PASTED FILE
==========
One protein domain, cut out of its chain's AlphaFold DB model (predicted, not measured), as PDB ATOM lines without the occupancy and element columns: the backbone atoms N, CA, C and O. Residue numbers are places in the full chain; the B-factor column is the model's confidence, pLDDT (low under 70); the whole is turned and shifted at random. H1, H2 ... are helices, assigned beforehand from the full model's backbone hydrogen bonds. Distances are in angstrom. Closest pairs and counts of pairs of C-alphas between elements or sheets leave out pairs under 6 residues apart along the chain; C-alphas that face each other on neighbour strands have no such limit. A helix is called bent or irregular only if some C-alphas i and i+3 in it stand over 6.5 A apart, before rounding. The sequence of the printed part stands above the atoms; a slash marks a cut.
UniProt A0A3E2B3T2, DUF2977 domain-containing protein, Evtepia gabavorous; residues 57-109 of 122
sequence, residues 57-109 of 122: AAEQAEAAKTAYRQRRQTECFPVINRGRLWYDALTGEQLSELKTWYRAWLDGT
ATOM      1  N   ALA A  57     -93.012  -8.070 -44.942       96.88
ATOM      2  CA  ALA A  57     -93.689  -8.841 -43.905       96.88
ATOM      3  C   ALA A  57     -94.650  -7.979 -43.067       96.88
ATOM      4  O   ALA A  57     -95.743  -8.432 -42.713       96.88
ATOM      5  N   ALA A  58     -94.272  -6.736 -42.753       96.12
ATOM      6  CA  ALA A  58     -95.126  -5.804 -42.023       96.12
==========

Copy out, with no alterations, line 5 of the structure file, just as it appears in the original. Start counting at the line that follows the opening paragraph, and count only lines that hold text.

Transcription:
ATOM      3  C   ALA A  57     -94.650  -7.979 -43.067       96.88